The cast was great, and the chemistry between all, especially Leigh & Raines, was superb -- as well as the sets and filming, too.
This movie is one of my favourites of all time. It portrays Julius Caesar in his later years, not as a lusting powermonger, but as a wise and benevolent dictator...tired of blood and betrayal and wishing for a brighter vision of humanity. Claude Raines gives a brilliant performance of Caesar as a dreamer, while Viven Leigh perfectly portrays the naieve yet devious young Cleopatra with her usual believability and vigor. No big explosions...no horrific violence...just a wonderfully entertaining and thoughtful film. A definate classic...not to be missed, especially if you are a fan of the costume and elegance of this period of movie.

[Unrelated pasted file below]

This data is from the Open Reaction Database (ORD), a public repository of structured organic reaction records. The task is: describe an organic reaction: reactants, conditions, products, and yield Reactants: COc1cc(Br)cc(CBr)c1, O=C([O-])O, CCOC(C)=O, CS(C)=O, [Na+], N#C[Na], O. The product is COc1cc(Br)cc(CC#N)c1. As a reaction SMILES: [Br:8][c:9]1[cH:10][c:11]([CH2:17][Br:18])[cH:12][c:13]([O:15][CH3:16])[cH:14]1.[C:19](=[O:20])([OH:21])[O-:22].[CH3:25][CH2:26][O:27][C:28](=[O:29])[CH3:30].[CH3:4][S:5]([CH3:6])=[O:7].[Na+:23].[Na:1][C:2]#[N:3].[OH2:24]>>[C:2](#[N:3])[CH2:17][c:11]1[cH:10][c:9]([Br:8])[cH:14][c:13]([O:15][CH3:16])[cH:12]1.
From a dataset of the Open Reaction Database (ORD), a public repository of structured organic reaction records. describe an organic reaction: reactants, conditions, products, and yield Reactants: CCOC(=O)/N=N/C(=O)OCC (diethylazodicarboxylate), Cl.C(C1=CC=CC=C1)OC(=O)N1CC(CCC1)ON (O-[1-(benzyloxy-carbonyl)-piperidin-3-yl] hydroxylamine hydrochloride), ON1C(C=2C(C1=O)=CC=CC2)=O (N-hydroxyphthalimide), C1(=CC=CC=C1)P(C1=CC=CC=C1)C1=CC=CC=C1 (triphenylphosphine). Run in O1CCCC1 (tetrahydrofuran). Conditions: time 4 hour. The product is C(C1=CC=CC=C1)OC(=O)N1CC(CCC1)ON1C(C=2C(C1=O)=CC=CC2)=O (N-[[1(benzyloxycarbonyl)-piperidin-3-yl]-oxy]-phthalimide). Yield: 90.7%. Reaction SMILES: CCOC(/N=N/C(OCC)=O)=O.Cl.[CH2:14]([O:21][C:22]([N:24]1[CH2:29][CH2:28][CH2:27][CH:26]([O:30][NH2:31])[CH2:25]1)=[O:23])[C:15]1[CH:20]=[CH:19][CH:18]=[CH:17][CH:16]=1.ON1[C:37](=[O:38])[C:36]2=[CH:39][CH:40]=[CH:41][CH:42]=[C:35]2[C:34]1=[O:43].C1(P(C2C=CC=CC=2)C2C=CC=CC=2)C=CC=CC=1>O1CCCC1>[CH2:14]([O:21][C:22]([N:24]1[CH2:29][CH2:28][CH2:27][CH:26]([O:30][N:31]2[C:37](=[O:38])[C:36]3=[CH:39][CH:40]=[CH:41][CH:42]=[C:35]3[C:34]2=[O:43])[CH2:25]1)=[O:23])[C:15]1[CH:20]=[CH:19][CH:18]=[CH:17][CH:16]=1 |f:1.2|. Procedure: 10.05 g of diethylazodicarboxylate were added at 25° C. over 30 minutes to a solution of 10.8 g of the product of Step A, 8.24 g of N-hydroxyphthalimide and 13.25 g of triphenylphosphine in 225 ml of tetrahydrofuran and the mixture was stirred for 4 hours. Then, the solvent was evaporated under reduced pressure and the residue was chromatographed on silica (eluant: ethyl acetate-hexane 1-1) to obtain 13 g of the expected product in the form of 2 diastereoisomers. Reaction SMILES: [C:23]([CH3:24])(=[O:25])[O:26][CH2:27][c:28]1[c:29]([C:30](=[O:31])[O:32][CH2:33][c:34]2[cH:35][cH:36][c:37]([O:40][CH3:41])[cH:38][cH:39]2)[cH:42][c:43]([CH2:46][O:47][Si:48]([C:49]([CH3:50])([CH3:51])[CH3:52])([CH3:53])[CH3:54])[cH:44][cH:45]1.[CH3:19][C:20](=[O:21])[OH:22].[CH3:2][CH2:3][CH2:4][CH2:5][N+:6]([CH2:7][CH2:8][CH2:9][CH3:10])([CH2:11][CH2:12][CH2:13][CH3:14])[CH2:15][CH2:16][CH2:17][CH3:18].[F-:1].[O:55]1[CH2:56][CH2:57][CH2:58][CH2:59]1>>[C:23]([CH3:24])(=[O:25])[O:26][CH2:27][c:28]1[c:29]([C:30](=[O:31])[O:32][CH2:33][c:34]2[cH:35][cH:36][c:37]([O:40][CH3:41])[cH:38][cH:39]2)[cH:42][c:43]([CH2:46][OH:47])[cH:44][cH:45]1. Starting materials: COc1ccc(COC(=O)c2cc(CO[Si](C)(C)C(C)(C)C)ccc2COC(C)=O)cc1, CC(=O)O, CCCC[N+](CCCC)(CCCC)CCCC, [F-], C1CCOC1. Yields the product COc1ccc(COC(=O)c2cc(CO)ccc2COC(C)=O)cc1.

Don't believe Leonard Maltin et al. This is a wonderful movie with great
performances by Vivien Leigh (Cleopatra), Claude Rains (Caesar), and Flora
Robson (the maid). A truly literate and witty script and the solid
appearances of Stewart Granger, Francis L. Sullivan, Ernest Thesiger, and
Basil Sidney make this a must see. Anthony Harvey appears as Ptolemy; he
later directed The Lion in Winter! Leigh and Rains are especially good and
their chemistry together is peerless. The sets are also magnificent. A
wonderful "adult" film. This is my by favorite Vivien Leigh